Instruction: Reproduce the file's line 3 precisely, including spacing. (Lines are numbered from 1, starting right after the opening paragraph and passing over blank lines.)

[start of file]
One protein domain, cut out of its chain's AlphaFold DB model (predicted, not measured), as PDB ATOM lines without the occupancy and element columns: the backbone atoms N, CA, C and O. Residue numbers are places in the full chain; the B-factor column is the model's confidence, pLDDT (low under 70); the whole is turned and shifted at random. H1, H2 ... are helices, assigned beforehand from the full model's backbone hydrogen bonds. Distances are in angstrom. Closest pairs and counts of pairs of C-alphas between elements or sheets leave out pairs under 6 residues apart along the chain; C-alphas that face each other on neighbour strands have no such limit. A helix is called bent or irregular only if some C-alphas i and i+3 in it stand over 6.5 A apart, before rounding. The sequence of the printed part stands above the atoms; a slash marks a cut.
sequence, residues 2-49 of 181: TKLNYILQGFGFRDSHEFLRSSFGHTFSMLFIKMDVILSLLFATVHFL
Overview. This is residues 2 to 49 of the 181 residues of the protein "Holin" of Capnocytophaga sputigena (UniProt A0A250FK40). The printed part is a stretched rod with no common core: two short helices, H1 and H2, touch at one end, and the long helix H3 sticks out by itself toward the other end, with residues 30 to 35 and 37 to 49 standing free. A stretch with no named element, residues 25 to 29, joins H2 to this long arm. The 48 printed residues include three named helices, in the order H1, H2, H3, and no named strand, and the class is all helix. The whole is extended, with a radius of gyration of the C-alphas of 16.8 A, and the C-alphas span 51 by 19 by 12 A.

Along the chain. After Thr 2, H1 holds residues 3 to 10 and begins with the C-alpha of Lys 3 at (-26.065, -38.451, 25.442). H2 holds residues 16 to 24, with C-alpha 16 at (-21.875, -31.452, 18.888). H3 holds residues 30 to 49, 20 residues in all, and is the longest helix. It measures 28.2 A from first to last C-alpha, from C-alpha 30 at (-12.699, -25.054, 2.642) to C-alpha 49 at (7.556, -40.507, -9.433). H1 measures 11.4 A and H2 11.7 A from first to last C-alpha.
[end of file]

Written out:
Along the chain. After Thr 2, H1 holds residues 3 to 10 and begins with the C-alpha of Lys 3 at (-26.065, -38.451, 25.442). H2 holds residues 16 to 24, with C-alpha 16 at (-21.875, -31.452, 18.888). H3 holds residues 30 to 49, 20 residues in all, and is the longest helix. It measures 28.2 A from first to last C-alpha, from C-alpha 30 at (-12.699, -25.054, 2.642) to C-alpha 49 at (7.556, -40.507, -9.433). H1 measures 11.4 A and H2 11.7 A from first to last C-alpha.